5. Correlation of Reverence and Revelation:  You can only truly see what you reverence, and also reverence what you truly see.  If I don’t reverence a flower … I never really see the flower.  People who reverence each other reveal themselves to each other.  If we don’t feel reverenced, we shut down and no longer reveal ourselves. Revelation without Reverence is Brutality (e.g. sexuality, nakedness, intimacy or rape).

  • “Intellectual” arguments for the existence of God do not move us.
  • A church that does not reverence us has nothing to tell us.
  • Obedience is not submission – it’s attentiveness (from the Latin  “to hear”).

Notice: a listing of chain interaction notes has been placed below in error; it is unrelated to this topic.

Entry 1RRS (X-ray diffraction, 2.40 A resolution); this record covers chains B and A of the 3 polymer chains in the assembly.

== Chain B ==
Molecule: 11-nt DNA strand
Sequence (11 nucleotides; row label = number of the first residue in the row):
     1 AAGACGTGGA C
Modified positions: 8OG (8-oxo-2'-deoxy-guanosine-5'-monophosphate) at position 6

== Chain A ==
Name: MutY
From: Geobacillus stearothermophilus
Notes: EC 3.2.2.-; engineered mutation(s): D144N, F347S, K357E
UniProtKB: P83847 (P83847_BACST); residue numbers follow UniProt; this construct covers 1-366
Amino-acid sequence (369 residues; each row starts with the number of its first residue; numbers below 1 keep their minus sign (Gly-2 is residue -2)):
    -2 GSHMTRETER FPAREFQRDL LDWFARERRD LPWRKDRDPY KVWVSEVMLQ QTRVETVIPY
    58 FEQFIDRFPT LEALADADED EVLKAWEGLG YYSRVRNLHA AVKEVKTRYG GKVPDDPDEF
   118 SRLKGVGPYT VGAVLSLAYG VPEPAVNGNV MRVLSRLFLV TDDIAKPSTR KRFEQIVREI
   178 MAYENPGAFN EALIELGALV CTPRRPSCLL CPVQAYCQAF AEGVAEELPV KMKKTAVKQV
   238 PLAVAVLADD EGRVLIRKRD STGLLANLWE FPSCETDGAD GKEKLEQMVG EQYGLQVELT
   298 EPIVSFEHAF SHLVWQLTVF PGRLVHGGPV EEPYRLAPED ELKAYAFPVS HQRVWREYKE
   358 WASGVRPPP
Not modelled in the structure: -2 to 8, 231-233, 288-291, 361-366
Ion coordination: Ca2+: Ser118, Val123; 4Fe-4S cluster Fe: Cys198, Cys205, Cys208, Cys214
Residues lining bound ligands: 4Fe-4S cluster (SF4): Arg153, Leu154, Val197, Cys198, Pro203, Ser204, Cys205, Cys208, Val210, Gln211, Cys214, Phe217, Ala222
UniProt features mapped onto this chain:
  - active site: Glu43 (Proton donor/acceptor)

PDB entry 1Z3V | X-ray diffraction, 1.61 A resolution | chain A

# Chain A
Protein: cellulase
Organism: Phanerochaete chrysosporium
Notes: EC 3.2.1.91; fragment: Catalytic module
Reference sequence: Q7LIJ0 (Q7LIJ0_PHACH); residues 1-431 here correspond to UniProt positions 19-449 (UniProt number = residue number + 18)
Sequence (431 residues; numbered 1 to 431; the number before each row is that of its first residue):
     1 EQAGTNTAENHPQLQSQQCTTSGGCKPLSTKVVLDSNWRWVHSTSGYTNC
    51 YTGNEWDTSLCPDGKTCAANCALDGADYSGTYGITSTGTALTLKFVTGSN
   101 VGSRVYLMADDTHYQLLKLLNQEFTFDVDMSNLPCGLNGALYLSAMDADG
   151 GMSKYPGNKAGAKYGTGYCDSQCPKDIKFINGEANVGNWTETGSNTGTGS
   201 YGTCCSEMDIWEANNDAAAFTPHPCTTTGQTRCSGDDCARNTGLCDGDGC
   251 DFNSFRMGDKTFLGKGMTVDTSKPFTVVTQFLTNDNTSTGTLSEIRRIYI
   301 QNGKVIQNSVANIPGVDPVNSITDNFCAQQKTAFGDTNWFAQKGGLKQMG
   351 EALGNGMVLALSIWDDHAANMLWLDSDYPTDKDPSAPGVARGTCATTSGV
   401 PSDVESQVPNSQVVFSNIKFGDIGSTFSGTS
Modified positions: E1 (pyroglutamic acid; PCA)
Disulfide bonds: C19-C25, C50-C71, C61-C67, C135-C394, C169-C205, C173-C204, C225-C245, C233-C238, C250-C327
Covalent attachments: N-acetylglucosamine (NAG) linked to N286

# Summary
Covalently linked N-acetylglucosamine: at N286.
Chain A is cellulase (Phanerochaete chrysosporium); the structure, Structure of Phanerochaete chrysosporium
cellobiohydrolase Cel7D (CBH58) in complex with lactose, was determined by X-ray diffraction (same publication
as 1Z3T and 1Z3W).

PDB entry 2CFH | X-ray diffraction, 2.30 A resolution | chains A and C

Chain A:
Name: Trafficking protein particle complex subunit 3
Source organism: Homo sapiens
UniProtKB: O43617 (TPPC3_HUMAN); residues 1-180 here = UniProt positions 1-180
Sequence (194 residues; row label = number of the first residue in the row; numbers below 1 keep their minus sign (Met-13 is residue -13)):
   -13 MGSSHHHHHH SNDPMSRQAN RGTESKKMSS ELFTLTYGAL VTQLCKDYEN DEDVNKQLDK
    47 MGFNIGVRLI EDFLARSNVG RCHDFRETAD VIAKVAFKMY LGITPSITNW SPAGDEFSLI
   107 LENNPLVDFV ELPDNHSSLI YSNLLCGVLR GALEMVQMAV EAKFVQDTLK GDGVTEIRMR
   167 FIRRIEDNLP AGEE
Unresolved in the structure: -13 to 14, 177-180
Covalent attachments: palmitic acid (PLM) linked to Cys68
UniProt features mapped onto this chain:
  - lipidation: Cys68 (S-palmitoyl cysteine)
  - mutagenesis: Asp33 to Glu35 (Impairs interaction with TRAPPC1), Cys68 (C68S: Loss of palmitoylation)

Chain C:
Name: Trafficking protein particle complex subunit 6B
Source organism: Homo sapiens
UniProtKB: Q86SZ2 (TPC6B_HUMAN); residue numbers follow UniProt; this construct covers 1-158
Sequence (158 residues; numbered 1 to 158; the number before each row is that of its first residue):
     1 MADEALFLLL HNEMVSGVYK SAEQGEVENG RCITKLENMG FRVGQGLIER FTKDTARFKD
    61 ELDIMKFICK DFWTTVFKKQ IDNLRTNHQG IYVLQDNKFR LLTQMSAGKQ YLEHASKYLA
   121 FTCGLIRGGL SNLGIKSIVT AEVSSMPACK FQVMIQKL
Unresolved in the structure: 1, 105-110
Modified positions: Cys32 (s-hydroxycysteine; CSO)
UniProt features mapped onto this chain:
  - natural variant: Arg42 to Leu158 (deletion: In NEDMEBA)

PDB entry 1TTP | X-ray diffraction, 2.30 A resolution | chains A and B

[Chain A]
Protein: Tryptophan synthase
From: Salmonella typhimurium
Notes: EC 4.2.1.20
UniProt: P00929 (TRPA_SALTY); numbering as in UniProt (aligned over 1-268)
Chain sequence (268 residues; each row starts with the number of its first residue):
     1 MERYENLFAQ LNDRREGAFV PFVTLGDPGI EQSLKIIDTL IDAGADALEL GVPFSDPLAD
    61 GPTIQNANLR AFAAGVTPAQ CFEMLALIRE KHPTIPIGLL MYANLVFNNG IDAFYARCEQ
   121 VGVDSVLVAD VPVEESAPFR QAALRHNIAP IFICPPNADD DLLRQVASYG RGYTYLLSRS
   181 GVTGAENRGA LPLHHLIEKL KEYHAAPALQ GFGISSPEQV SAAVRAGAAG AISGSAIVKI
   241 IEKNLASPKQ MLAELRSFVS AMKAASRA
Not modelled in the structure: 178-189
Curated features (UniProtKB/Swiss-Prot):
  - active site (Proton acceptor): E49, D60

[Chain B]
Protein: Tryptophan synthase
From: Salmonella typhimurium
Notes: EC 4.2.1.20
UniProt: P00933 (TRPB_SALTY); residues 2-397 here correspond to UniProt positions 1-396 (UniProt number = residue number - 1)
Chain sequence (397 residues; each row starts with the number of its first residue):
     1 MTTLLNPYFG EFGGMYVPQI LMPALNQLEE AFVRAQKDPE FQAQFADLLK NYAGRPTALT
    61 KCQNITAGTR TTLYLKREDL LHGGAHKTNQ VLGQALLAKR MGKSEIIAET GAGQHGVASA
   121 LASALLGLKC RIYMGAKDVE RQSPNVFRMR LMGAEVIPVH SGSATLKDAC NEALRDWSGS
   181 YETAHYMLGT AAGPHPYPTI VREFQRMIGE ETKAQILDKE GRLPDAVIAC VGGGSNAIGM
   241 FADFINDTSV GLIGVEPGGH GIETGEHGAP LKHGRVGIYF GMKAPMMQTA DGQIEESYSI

• The wonderful thing that Jesus did with the pariahs of society is give them back to themselves – woman “caught in adultery,” Zacchaeus, Mathew.  Note that in doing so, he absolutely did not condemn them.
  • The “industry of the church” will depress us.
  • Do we really think God would abandon us if we sought God in another way? (e.g. Thomas Merton’s fascination with Buddhism)

4 False (but Common) ways of Dealing with God & Spirituality

New Ways Ministry Retreat with Anthony Padovano
November 18-20, 2011
Bon Secours Spiritual Center, Marriottsville, MD

Padovano provides four false approaches that are often used in dealing with the questions of God and Spirituality.

  1. Dismissing God and Spirituality
  2. Idea that there is only One True Religion
  3. (Mere) Explicit Affirmation of God
  4. Morality

None of these are paths to true religious experience and true spirituality.